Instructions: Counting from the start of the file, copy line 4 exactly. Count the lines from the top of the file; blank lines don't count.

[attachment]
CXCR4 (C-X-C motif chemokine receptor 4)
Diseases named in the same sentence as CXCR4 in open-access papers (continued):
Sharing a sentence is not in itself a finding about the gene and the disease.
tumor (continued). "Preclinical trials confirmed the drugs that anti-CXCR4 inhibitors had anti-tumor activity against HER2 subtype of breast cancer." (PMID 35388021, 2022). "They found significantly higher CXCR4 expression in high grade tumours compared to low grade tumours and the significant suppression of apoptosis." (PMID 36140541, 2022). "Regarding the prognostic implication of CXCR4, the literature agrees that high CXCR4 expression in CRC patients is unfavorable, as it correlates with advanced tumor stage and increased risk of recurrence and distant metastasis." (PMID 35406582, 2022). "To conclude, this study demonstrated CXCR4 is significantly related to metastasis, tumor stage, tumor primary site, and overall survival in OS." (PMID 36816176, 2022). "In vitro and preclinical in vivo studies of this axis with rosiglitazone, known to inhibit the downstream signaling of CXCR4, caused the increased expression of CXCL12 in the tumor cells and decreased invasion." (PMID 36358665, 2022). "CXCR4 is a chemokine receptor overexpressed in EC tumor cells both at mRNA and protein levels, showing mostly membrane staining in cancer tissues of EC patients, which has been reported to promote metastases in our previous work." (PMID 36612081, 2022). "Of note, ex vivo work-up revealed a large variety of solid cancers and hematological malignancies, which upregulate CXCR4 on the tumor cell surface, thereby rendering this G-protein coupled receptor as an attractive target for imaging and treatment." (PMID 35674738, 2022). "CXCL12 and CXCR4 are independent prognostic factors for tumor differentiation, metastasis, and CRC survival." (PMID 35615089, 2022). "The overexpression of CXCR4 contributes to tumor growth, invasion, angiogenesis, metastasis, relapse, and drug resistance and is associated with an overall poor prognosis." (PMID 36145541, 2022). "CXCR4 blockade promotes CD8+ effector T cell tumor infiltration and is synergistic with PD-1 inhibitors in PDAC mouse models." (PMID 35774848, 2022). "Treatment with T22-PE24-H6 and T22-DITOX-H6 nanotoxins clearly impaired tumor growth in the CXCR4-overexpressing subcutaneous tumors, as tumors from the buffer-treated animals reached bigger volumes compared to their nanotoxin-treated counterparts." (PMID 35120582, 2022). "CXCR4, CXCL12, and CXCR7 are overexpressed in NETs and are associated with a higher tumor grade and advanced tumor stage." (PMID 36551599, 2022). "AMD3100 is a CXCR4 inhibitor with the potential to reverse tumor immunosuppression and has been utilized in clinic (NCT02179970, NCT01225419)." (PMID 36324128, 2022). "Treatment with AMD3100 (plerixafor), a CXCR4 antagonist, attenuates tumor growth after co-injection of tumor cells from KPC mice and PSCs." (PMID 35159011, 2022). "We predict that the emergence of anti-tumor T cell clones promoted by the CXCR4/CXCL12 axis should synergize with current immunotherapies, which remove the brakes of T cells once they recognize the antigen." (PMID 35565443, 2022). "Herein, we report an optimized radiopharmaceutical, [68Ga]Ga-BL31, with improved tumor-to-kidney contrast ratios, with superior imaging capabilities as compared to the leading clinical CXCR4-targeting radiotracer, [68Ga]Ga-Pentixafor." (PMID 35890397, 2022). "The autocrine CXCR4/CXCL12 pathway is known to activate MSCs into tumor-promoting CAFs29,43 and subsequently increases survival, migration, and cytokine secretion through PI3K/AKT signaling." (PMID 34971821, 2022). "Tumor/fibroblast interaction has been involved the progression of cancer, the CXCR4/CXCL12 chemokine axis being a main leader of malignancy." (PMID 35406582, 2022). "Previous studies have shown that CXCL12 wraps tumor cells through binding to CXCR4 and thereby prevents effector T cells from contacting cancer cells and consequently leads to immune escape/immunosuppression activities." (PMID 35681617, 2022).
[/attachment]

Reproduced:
tumor (continued). "Preclinical trials confirmed the drugs that anti-CXCR4 inhibitors had anti-tumor activity against HER2 subtype of breast cancer." (PMID 35388021, 2022). "They found significantly higher CXCR4 expression in high grade tumours compared to low grade tumours and the significant suppression of apoptosis." (PMID 36140541, 2022). "Regarding the prognostic implication of CXCR4, the literature agrees that high CXCR4 expression in CRC patients is unfavorable, as it correlates with advanced tumor stage and increased risk of recurrence and distant metastasis." (PMID 35406582, 2022). "To conclude, this study demonstrated CXCR4 is significantly related to metastasis, tumor stage, tumor primary site, and overall survival in OS." (PMID 36816176, 2022). "In vitro and preclinical in vivo studies of this axis with rosiglitazone, known to inhibit the downstream signaling of CXCR4, caused the increased expression of CXCL12 in the tumor cells and decreased invasion." (PMID 36358665, 2022). "CXCR4 is a chemokine receptor overexpressed in EC tumor cells both at mRNA and protein levels, showing mostly membrane staining in cancer tissues of EC patients, which has been reported to promote metastases in our previous work." (PMID 36612081, 2022). "Of note, ex vivo work-up revealed a large variety of solid cancers and hematological malignancies, which upregulate CXCR4 on the tumor cell surface, thereby rendering this G-protein coupled receptor as an attractive target for imaging and treatment." (PMID 35674738, 2022). "CXCL12 and CXCR4 are independent prognostic factors for tumor differentiation, metastasis, and CRC survival." (PMID 35615089, 2022). "The overexpression of CXCR4 contributes to tumor growth, invasion, angiogenesis, metastasis, relapse, and drug resistance and is associated with an overall poor prognosis." (PMID 36145541, 2022). "CXCR4 blockade promotes CD8+ effector T cell tumor infiltration and is synergistic with PD-1 inhibitors in PDAC mouse models." (PMID 35774848, 2022). "Treatment with T22-PE24-H6 and T22-DITOX-H6 nanotoxins clearly impaired tumor growth in the CXCR4-overexpressing subcutaneous tumors, as tumors from the buffer-treated animals reached bigger volumes compared to their nanotoxin-treated counterparts." (PMID 35120582, 2022). "CXCR4, CXCL12, and CXCR7 are overexpressed in NETs and are associated with a higher tumor grade and advanced tumor stage." (PMID 36551599, 2022). "AMD3100 is a CXCR4 inhibitor with the potential to reverse tumor immunosuppression and has been utilized in clinic (NCT02179970, NCT01225419)." (PMID 36324128, 2022). "Treatment with AMD3100 (plerixafor), a CXCR4 antagonist, attenuates tumor growth after co-injection of tumor cells from KPC mice and PSCs." (PMID 35159011, 2022). "We predict that the emergence of anti-tumor T cell clones promoted by the CXCR4/CXCL12 axis should synergize with current immunotherapies, which remove the brakes of T cells once they recognize the antigen." (PMID 35565443, 2022). "Herein, we report an optimized radiopharmaceutical, [68Ga]Ga-BL31, with improved tumor-to-kidney contrast ratios, with superior imaging capabilities as compared to the leading clinical CXCR4-targeting radiotracer, [68Ga]Ga-Pentixafor." (PMID 35890397, 2022). "The autocrine CXCR4/CXCL12 pathway is known to activate MSCs into tumor-promoting CAFs29,43 and subsequently increases survival, migration, and cytokine secretion through PI3K/AKT signaling." (PMID 34971821, 2022). "Tumor/fibroblast interaction has been involved the progression of cancer, the CXCR4/CXCL12 chemokine axis being a main leader of malignancy." (PMID 35406582, 2022). "Previous studies have shown that CXCL12 wraps tumor cells through binding to CXCR4 and thereby prevents effector T cells from contacting cancer cells and consequently leads to immune escape/immunosuppression activities." (PMID 35681617, 2022).